There’s this scene in the Lion King, more than halfway through the movie, where Rafiki and Simba are speaking, and Rafiki randomly whacks Simba upside the head with his stick, and Simba asks, “What was that for?” Rafiki replies, “It doesn’t matter! It’s in the past! …Oh yes, the past can hurt, but the way I see it, you can either run from it or learn from it.”
As a kid, this scene didn’t necessarily speak to me. I considered it “the nighttime scene with the monkey” between all the big action; it wasn’t until I remember my dad quoting it to me during my childhood that I ever considered what Rafiki was saying. As an adult, I see that Rafiki’s message touches on something we all tend to forget.
We don’t live in the now. Okay, technically we do, but as a society, we grossly overlook the present moment. We can see this everywhere–every time you check Twitter in the middle of a conversation, every time you worry about the future, every time you zone out while doing an ordinary task, whenever you analyze a past conversation, whenever you treat someone differently because of what you expect them to do, you are not living in the moment. You are not rooted in the very second you exist in and is the only second you are guaranteed to exist in.
I used to spend a lot of time thinking about things that didn’t matter. For example, I would lie in bed and replay the entire day’s events in my head, dissecting how everything went and all the events that transpired. Other times, I would reminisce and fill my head with nostalgia, getting “high” off the memory of when I used to live in the dorms, or about the friends I used to have in high school, or about a silly game my brother and I used to play as kids. I would spend my precious time wearing my memories to death without realizing this too is a time I will one day reflect upon as a warm memory, whether it was actually a good time in my life or not– we tend to remember the past in a warm way, because it is comfortable, and already played-out. We get to have peace of mind with memories, which is how we can become attached to them. I used to spend a lot of time living in the past without realizing how unhappy it made me.
When you live in the past, it subtracts from your “now,” from your current opportunity to enjoy. When you go through the day sadly thinking, “Nobody loves me anymore; people used to love me so much,” you are feeling self-pitying and sad, closing yourself off from all the love that people are trying to give you now, but isn’t good enough for you because it isn’t a memory yet, isn’t something you can look back upon. To keep reconsidering the past will make you sad.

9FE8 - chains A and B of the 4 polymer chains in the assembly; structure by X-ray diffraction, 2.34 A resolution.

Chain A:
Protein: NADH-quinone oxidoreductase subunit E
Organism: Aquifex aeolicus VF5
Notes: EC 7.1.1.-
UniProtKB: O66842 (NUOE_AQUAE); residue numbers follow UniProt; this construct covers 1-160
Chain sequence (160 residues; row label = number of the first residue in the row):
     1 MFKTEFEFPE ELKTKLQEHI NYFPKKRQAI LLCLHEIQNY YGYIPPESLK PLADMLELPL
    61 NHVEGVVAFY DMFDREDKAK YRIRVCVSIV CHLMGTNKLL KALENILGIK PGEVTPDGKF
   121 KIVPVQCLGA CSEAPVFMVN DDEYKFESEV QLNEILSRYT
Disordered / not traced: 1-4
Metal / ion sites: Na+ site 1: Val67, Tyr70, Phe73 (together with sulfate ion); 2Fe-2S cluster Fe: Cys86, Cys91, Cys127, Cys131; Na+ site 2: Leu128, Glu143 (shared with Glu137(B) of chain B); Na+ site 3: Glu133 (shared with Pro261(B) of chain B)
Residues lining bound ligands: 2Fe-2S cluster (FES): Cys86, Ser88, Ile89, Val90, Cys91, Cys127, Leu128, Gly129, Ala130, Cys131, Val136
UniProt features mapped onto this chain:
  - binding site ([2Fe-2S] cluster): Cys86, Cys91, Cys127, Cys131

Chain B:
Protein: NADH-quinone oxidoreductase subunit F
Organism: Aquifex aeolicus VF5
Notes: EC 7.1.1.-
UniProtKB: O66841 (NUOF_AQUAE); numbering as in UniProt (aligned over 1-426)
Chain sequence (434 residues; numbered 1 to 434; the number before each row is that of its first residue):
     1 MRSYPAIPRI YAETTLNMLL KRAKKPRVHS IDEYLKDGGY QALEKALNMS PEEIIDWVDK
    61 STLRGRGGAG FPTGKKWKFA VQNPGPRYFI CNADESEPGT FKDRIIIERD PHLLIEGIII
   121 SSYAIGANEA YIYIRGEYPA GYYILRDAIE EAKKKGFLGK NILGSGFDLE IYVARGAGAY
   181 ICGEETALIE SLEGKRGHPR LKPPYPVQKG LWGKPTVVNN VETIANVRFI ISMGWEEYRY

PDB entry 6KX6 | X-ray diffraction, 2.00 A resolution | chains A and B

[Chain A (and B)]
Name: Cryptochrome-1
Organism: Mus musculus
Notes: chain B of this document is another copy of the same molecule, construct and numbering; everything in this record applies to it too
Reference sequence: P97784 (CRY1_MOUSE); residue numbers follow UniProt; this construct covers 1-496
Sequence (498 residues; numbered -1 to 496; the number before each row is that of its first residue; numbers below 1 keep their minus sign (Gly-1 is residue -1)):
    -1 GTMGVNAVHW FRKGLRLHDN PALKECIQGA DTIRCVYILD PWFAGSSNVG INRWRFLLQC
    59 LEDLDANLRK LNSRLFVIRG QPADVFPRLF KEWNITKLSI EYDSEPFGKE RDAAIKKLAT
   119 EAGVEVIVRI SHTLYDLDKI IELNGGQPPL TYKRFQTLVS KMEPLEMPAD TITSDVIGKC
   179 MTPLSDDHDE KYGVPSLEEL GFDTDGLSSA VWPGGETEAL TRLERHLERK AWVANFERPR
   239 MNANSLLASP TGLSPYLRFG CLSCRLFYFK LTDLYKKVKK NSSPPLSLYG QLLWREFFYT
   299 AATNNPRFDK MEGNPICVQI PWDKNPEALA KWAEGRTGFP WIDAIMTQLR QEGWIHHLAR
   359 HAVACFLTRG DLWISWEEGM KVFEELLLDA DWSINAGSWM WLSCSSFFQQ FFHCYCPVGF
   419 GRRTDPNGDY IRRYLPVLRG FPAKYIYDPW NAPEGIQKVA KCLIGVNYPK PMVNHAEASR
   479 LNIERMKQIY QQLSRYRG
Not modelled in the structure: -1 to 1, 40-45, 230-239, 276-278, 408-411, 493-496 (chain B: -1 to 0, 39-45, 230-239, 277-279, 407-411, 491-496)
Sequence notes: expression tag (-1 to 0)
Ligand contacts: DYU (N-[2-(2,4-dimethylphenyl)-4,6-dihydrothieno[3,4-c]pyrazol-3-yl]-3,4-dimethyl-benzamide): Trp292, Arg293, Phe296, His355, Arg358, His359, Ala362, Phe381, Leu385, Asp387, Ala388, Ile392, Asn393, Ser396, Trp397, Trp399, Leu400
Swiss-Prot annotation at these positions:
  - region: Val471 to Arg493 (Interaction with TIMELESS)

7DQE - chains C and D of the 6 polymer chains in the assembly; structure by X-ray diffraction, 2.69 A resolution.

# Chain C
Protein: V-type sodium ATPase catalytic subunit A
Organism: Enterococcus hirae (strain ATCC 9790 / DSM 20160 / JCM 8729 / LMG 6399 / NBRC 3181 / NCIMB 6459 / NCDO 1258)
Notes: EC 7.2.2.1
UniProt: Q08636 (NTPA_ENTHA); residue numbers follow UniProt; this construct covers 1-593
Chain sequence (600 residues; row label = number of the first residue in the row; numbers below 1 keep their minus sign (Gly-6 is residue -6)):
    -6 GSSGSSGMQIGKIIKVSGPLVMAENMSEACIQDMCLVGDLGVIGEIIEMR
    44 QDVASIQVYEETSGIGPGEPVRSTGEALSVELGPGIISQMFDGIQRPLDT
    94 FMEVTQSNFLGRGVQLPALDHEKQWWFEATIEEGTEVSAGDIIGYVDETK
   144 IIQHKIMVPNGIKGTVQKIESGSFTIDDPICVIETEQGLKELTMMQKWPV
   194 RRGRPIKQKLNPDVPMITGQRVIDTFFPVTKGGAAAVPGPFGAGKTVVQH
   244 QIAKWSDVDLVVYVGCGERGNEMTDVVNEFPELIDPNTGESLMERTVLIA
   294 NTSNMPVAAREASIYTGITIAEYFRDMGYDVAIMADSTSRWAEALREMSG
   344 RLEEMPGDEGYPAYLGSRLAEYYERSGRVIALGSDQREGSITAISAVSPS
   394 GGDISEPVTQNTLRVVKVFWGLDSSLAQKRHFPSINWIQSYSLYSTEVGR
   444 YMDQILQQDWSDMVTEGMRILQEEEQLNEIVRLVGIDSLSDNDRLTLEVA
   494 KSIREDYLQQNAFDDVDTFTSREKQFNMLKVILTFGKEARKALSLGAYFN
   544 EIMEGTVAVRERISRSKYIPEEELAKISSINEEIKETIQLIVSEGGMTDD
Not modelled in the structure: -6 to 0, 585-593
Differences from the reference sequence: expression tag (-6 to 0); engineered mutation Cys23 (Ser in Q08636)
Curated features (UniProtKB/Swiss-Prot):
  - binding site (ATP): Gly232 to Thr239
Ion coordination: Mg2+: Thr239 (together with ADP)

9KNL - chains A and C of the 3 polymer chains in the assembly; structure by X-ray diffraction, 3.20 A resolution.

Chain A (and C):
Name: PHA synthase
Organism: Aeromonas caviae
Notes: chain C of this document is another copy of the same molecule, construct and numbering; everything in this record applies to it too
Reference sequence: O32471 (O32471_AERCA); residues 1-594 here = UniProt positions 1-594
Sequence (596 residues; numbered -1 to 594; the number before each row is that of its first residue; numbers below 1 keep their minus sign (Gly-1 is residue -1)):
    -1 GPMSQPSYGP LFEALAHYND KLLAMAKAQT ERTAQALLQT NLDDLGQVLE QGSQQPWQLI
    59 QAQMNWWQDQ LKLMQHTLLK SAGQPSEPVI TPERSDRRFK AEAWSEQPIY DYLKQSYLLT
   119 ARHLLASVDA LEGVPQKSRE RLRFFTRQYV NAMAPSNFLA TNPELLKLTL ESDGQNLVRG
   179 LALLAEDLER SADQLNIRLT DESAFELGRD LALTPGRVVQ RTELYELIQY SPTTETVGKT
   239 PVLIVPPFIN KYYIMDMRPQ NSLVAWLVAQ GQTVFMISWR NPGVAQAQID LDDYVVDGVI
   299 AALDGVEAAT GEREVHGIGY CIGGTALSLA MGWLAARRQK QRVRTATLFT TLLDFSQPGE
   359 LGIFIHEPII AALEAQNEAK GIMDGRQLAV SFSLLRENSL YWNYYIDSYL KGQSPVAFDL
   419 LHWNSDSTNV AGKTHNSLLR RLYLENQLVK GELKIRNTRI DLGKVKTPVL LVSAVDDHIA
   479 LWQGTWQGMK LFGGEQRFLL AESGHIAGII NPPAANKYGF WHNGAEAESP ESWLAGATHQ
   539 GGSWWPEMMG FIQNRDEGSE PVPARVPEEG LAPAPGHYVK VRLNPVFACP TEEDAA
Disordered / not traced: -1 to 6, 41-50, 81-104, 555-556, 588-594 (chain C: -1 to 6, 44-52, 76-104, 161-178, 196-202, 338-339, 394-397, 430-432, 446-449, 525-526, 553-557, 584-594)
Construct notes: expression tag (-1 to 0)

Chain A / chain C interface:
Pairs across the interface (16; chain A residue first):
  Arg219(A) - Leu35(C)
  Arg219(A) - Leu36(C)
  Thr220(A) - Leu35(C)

At the same time that I used to reminisce, I would also fantasize/worry about the future. I used to daydream about wild scenarios like my wedding, or what it would be like on graduation day, or a flawless journey to a faraway country, and I used to stress about ridiculous fears, like worries I don’t even want to speak about at this point. This was problematic because I would get these expectations in my head and be disappointed by their reality (when really the only reason it was disappointing was because I had created that expectation) or I would waste my time worrying about things that didn’t even happen.
This habit, too, I learned subtracted from my “now.” Someone once told me that 85% of what we worry about never even occurs; that number is completely arbitrary but it illustrates an interesting concept. How many times have you worried and worried about something, only to report back, “Oh, it ended up being fine.” Think about the amount of time you spent worrying about that–don’t you kind of wish you had that time back? Or had let go of your worries and enjoyed the moment? I realized that to keep anticipating the future was eating away at my life.
The combination of obsessively thinking about the past and the future was holding me back. I felt emotionally drained at the way my imagination was creating all these fake, exaggerated outcomes, at the way I kept feeling like a victim when I was really making myself into a victim, at the way time seemed to fly by before I knew it. If your thoughts are always focused on the past or future, you’ll find that time keeps slipping through your fingertips. It’s because you’re not experiencing a “now,” you’re not reveling in the present.